Miami, FL -- I have periodically referred to the logic of Lewis Carroll's Red Queen ("a word means what I say it means, no more, no less") when discussing the ability of the Bush administration to simply pretend that things are other than they are. I've also resorted to George Orwell's Ministry of Truth as an analogy. But I now think the Administration has begun doing this so often and so blatantly that they deserve a eponymous neologism of their own.
So from now on I am going to refer to "doing a Gonzalez" when I catch them in the act. The latest example is the mystery of why Everglades National Park, viewed by the entire scientific community as being in tremendous peril, was removed by the U.N. World Heritage Commission from the list of Heritage sites in danger.
When this story first broke, the Sierra Club's Florida Representative, Jonathan Ullman, requested the minutes of the meeting at which the Commission decided the Everglades were "no longer" in danger. Unfortunately, the Commission turned us down, writing, "Following our telephone conversation, I have to confirm that the minutes and transcriptions of the discussions are not public."
We did learn that the IUCN and all of the delegations that spoke except the US opposed the decision, so this was clearly a move driven by the Department of the Interior -- but why, and on what basis? This remained a mystery.
Now the St. Petersburg Times has uncovered the whole story.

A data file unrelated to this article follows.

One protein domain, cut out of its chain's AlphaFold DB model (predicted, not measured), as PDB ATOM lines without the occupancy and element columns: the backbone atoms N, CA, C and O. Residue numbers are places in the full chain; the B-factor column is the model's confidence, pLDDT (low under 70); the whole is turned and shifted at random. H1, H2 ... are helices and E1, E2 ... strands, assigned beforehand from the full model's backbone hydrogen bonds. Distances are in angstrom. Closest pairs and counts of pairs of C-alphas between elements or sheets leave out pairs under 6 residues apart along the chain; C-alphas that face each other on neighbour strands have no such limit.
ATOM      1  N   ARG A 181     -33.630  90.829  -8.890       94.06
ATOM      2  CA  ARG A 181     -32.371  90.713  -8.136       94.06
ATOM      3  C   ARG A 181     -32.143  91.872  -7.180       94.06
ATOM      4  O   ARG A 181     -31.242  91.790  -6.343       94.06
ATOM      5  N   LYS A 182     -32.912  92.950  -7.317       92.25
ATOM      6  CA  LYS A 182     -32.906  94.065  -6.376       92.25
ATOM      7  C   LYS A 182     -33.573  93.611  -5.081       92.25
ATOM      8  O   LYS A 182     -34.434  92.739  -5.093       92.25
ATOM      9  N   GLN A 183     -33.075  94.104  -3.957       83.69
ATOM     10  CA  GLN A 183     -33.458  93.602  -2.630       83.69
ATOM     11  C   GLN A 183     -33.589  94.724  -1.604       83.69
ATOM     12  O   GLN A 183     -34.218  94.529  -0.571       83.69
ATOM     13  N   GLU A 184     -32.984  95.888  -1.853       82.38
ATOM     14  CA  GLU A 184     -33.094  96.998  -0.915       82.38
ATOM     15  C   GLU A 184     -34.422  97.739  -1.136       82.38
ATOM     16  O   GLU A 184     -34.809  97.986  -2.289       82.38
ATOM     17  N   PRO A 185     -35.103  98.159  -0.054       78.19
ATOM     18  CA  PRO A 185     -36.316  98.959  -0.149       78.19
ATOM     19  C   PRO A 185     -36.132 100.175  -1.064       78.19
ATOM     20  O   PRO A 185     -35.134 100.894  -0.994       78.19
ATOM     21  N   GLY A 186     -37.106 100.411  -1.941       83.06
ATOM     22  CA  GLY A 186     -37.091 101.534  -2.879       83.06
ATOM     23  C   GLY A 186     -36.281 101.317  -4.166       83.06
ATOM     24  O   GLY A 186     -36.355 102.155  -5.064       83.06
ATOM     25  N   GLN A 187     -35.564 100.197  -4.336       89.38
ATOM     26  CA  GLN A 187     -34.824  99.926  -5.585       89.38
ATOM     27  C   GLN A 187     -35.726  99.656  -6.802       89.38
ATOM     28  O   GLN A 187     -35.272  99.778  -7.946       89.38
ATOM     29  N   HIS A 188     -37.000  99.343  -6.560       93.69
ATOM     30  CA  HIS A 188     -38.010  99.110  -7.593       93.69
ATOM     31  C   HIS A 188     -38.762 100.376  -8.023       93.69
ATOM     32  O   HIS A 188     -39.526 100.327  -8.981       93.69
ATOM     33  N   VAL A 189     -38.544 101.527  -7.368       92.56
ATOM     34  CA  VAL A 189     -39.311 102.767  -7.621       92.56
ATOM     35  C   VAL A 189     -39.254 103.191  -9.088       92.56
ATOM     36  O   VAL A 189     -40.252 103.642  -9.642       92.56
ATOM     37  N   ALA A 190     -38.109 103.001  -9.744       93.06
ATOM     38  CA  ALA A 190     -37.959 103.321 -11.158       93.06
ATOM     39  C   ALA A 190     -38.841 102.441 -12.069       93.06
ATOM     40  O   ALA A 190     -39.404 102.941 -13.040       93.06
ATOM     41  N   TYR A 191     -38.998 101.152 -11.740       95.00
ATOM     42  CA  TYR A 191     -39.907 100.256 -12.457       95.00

According to the paper, the pressure get the Everglades off the list is long-standing. "There's always been a kind of pressure from the Washington level to say, 'Okay, we've got a plan, now take us off the list,'" said Robert Johnson, director of the South Florida Natural Resources Center at Everglades National Park since 1995. 'I think for the Bush administration, it was seen as a black eye to be on that list'."
The hatchet man was Deputy Assistant Secretary of the Interior Todd Willens. According to Willens, "even though the National Park Service's own report recommended keeping the Everglades on the danger list, 'I changed the last sentence of our report and said we wanted to be taken off.' " But just to ensure that he got credit for a full Gonzalez, which requires not only standing the meaning of a word on its head but also blaming someone else for the perversion -- as implausibly as possible -- Willens said this wasn't his idea. Instead he claimed that some of the other countries -- unspecified -- at the meeting had asked him to do it -- even though every country that spoke out in the public session opposed the change. And here we thought the Bush administration was cavalier about the multi-lateral aspects of the international system! Full Gonzales to Todd Willens.